Russian billionaire Potanin buys 2% of Nornickel from Abramovich

Sign at Nornickel HQ. (Image courtesy of the Nornickel Facebook page)

MOSCOW, March 15 (Reuters) – Russian billionaire Vladimir Potanin’s Interros Holding said it had completed the purchase from businessman Roman Abramovich of a 2 percent stake in Norilsk Nickel, which has been the subject of a legal battle.

Abramovich struck a provisional deal last week that allowed him to sell a 4 percent stake in Norilsk to fellow shareholders Potanin and aluminium producer Rusal, pending the outcome of a London court case.

Rusal is trying to stop Abramovich from selling Nornickel shares, arguing that would violate a 2012 shareholder agreement. The share purchase by Interros could yet be revoked if the court, which is expected to make a decision in May, rules in favour of Rusal.

The dispute is part of a long-running battle for control of Nornickel, a $30 billion company that competes with Brazil’s Vale for the rank of the world’s top nickel producer. It is also the world’s largest palladium producer.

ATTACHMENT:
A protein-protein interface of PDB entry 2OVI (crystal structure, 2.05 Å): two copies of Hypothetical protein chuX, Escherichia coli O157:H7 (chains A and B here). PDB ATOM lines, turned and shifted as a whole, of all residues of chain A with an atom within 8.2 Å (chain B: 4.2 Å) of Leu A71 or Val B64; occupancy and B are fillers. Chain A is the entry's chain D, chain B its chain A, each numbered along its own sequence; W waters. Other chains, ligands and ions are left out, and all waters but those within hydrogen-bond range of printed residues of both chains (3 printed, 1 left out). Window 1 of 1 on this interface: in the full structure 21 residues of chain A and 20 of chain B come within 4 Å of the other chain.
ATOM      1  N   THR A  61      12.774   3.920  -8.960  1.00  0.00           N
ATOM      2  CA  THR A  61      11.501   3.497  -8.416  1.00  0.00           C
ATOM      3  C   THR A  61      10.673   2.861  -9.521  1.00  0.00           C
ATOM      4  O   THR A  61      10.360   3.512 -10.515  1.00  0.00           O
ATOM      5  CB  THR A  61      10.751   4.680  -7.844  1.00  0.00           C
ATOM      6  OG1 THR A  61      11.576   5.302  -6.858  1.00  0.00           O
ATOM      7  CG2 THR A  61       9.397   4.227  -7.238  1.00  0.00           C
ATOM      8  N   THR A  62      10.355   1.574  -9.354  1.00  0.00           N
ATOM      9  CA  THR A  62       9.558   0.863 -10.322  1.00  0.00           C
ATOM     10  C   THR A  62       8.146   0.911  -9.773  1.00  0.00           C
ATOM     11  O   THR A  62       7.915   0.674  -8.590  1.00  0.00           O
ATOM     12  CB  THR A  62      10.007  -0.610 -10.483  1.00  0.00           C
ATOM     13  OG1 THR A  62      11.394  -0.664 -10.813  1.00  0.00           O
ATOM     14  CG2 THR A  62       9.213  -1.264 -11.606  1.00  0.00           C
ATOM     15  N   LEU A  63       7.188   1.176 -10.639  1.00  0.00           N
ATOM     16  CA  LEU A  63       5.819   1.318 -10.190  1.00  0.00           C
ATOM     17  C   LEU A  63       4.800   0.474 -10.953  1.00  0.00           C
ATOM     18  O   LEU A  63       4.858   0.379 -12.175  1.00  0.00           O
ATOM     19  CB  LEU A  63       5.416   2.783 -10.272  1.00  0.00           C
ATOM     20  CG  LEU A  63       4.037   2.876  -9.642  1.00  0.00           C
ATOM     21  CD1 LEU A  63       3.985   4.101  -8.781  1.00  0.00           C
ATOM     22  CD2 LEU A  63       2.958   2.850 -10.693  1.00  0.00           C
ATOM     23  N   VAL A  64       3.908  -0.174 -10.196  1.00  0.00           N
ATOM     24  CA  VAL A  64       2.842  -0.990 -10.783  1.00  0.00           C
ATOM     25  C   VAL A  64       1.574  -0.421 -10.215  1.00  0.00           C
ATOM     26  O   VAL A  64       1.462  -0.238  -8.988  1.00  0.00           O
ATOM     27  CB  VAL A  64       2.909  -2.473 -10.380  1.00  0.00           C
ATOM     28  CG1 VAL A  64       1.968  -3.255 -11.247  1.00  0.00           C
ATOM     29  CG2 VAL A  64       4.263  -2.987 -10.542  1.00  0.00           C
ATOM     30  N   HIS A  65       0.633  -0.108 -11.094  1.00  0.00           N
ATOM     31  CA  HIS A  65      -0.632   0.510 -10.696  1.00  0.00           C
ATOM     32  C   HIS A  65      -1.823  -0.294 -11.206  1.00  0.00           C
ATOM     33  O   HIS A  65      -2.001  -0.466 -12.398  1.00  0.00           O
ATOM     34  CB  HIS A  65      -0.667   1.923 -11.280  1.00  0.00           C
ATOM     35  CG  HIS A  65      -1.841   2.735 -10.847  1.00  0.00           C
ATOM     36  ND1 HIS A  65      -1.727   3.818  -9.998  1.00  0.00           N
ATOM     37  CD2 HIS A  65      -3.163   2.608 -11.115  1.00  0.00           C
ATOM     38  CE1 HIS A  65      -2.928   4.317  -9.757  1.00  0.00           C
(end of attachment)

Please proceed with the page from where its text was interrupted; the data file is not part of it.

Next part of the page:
Interros said in statement that it had bought a 2.1 percent stake from Abramovich, increasing its holding in the miner to 32.9 percent.

The purchase was made at a price of $234 per share, as set out in Potanin’s initial offer to buy a stake from Abramovich in early February.

Nornickel’s Moscow-listed shares were down 1 percent at 10,775 roubles ($189) per share on Thursday, underperforming a broader MICEX index which was stable.

It was unclear whether Rusal planned to buy the remaining 2 percent stake on offer from Abramovich.

Asked about its intentions on Thursday, Rusal told Reuters that it “is considering its options in light of ongoing litigation”. Controlled by billionaire Oleg Deripaska, Rusal holds 27.8 percent in Nornickel.

According to the arrangement between the three parties reached in the London court last week, any transfer of this 4 percent stake by Abramovich would be reversed if the court rules in favour of Rusal in the dispute.

($1 = 57.0670 roubles)

(Reporting by Polina Devitt; editing by Polina Ivanova and Susan Fenton)